REALTOR® SUCCESS CASE STUDY
If you’re a REALTOR® with a way with words, a great way to establish yourself as an authority in your marketplace is to write for a local publication. That publication can be an established print daily, a well-trafficked local website, a neighborhood newsletter or maybe even your own blog. AAR interviewed three REALTORS® who have made a local name for themselves with their real estate insights.
REALTOR® SUCCESS CASE STUDY
This new series features best practices from AAR members across the state. If you or someone you know has a success story to share, please email firstname.lastname@example.org.
Ray Pugel, CRB, CRS, GRI
Designated Broker | Coldwell Banker Bishop Realty | Pine
Ray Pugel got his break over dinner with the publisher of the Payson Roundup. “He said, ‘Why don’t you write a real estate article for the local paper?’” remembers Pugel. “I told him, ‘You’ve got to be kidding. Writing was my least favorite part of college.’ But 180 articles later, it seems to be working.”
“I never thought I could come up with that many ideas,” Pugel says. “But the government seems to supply endless ideas with all of their rules and regulations.” Pugel’s first article for the Payson Roundup was on the real estate transfer tax back in April 2008. His favorite article, “Noting Historical Milestones in the Real Estate Industry,” includes milestones both national (“1913 — The National Real Estate Exchange [later to become the National Association of REALTORS®] adopts the first Code of Ethics.”) and local (“1958 — The Beeline Highway is paved, making the trip to a vacation home much easier.”) His most controversial piece was “Is Payson too Gray?” “I think I can write about that because I’ve got gray hair,” he laughs.
Pugel acknowledges that it’s hard to track how his writings have affected his business: “When I introduce myself, people say, ‘Oh, I read your articles.’ Or they recognize me from my picture with the articles.” One ancillary benefit is how much he has learned from the research he does; he usually puts in one to three hours of research per story. “If you’re in print, you’re the expert,” notes Pugel. “But I don’t consider myself the expert. There’s too much to learn.”
Mary Monday, CRS, GRI
Associate Broker | RE/MAX Peak Properties | Flagstaff
Looking for a way to break into your local publication? Sometimes you just have to ask. “I have always been an avid reader of our local paper and thought that there was a need for content from a real estate perspective,” says Mary Monday. “In July 2002, I approached the editor of theArizona Daily Sun’s business page and offered to write a monthly column for the paper. The young man who was then in charge of the business section was more than happy to accept my offer.”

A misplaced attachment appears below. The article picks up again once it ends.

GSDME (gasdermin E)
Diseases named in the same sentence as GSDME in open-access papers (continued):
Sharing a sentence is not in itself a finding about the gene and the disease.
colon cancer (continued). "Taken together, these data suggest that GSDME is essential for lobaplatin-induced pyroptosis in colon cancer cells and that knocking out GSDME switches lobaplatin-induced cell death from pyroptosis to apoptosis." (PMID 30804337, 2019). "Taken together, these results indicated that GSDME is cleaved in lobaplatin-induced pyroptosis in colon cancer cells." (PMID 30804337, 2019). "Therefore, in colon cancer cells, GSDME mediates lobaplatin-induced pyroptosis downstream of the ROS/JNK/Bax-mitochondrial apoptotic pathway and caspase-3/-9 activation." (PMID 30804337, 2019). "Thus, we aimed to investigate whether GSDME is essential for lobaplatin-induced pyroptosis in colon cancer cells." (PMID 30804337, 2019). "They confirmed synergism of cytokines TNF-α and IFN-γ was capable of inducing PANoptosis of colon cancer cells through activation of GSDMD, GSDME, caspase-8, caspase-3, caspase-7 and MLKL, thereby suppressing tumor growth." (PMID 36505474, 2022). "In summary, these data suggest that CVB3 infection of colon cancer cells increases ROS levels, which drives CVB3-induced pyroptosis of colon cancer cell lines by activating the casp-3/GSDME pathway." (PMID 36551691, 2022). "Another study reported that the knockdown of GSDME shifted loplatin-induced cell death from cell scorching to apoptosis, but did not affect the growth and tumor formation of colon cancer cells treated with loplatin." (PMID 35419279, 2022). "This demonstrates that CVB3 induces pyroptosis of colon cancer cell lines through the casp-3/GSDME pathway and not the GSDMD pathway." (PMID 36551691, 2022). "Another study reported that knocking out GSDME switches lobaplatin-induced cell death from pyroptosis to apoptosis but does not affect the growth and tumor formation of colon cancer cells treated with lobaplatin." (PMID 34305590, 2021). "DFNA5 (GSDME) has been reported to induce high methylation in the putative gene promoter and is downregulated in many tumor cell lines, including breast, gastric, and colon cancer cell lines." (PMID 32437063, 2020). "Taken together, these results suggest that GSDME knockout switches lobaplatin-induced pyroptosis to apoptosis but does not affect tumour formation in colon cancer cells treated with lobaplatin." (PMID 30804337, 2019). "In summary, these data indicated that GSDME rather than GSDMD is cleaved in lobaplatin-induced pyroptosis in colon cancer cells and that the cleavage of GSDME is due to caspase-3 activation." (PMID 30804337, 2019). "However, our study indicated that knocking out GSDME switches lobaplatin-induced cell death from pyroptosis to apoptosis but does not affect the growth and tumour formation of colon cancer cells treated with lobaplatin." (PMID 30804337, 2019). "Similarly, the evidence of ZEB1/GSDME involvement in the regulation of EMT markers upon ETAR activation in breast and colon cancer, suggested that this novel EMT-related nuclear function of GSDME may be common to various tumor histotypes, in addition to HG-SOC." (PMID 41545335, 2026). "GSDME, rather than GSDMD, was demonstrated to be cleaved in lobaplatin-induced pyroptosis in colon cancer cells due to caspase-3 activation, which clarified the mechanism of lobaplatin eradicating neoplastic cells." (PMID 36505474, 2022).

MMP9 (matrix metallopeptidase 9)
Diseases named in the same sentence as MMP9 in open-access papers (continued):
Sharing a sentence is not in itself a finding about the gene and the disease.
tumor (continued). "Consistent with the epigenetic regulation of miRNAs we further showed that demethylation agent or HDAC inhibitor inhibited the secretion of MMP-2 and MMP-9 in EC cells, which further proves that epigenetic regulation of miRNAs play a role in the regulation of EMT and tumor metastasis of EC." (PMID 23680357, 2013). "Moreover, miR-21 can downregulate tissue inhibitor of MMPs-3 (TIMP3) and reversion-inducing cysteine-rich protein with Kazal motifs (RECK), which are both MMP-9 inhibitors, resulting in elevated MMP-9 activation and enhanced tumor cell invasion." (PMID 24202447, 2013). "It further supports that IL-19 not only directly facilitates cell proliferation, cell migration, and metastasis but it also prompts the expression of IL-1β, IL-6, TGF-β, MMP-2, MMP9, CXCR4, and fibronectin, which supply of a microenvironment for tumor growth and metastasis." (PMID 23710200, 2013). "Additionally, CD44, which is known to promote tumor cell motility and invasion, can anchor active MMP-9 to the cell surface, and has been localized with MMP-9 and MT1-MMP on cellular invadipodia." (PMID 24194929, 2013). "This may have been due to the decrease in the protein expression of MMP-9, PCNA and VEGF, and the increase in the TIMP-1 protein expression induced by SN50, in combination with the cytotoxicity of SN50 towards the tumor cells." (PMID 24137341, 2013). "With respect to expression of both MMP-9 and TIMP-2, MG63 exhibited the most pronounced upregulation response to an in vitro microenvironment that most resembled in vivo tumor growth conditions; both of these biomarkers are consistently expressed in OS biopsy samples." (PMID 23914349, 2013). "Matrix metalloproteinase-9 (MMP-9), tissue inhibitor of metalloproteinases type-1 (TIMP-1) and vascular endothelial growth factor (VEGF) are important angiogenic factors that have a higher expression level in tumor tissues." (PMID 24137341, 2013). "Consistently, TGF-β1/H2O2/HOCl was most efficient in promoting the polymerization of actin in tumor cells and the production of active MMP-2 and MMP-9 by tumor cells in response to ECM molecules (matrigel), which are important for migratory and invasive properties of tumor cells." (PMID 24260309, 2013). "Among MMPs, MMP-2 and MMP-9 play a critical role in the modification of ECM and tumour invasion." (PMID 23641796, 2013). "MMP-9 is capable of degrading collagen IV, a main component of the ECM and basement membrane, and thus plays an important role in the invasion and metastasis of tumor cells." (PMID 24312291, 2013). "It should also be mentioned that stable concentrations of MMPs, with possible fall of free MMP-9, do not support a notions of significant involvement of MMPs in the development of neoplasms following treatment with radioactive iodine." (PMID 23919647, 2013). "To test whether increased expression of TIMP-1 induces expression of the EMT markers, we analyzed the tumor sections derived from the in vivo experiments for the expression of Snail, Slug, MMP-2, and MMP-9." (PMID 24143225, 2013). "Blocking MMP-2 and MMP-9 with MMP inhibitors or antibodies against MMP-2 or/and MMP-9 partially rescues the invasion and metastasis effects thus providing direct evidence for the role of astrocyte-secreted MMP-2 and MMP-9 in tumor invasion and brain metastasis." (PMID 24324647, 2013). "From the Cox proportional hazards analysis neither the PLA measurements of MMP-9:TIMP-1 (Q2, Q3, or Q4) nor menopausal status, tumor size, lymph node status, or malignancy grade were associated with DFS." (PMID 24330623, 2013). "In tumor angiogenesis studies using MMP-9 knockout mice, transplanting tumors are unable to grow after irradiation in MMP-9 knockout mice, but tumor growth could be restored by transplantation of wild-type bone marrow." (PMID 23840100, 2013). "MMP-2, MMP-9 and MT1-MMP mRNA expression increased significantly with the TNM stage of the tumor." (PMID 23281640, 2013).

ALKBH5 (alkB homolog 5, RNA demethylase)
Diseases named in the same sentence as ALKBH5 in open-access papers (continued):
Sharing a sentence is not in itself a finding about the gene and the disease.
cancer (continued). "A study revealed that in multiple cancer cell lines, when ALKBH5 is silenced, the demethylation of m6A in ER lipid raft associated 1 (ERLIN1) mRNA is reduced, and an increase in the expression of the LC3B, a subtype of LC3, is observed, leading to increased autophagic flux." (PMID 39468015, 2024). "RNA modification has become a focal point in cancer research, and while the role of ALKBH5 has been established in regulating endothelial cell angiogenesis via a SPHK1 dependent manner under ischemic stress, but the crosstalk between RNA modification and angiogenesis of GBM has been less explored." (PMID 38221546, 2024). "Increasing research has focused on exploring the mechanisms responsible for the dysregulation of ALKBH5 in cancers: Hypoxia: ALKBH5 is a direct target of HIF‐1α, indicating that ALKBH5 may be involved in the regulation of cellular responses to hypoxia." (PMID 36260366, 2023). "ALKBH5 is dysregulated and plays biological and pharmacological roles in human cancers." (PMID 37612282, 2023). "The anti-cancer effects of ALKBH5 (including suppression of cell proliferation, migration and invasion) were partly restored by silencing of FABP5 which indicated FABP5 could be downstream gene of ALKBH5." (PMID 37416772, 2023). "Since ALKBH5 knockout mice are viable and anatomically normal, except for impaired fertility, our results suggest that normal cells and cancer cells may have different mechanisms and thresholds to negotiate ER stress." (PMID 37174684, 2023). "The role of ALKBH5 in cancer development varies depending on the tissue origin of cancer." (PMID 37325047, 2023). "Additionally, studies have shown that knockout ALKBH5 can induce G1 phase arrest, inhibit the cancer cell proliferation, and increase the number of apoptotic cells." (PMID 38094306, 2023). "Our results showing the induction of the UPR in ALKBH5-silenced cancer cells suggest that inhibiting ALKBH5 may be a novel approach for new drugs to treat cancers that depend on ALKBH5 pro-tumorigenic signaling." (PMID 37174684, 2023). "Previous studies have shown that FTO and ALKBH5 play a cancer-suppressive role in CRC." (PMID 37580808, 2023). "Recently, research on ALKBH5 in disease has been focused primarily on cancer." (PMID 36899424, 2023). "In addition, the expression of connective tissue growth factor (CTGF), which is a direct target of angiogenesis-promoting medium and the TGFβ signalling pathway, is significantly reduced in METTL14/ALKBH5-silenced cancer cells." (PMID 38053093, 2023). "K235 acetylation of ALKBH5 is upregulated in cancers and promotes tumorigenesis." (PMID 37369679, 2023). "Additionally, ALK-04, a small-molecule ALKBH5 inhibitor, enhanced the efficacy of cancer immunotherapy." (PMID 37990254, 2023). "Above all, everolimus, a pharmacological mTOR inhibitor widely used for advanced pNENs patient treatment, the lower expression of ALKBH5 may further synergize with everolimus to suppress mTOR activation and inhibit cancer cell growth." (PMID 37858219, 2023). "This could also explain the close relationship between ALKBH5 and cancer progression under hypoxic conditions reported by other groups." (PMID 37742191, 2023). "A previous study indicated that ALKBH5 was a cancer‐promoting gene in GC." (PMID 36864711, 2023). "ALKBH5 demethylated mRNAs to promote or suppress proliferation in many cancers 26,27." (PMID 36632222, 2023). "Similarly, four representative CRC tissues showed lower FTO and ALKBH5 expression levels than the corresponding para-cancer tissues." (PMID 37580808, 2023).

In her 10 years writing for the paper, Monday has often used her real experiences with real estate transactions as fodder for her articles. “I have been in this business for a long time and have always enjoyed helping people understand the process,” she says. “I try to write my articles to provide some bit of information that an individual can use when they enter into a real estate transaction.” Monday also works hard to give her articles a Northern Arizona slant, referencing local lenders, titles companies and other affiliates and talking about neighborhood issues. One of her more popular articles, “Keeping Your Home’s Value at Top of the Market”, called attention to neglected homes in the city in the wake of the foreclosure crisis.
“Of course, getting my name out there in front of the public is another purpose,” Monday acknowledges. “I am often approached by people who comment that they read my column. The feedback has always been positive.”
Agent | Nextage Southwest Premier Realty | Prescott
Gary Edelbrock edits a real-estate column for PrescottEnews.com, an online-only publication in Prescott. When the editor of the site approached him with the opportunity three years ago, he was hesitant to commit to a weekly article and asked if he could have guest writers. She agreed. Now he asks industry representatives—other agents, new home developers, lenders and beyond—to contribute their expertise to the column.
“The county assessor did a great piece explaining the affidavit of value and the process for appealing your tax bill,” reports Edelbrock. “She even put in her phone number.” Articles about financing are popular, and a recent post from local agent and regular contributor Nancy Briggs (“Top Ten Questions to Ask When Selling a House”) got a good response.
Edelbrock estimates that the site receives about 1,000 readers per week, and the articles net him plenty of calls from folks with real estate questions. “Have I gotten leads from the articles? Yes. Have I gotten great ones? Well…” says Edelbrock with a smile. “But it’s fun.”
The bottom line? Writing for your local publication can raise your profile in the community and increase your own knowledge base. But if you’re looking for a quick injection of new clients, you may be disappointed. You’ll still need to do the hard work of converting those with real estate questions into real estate clients.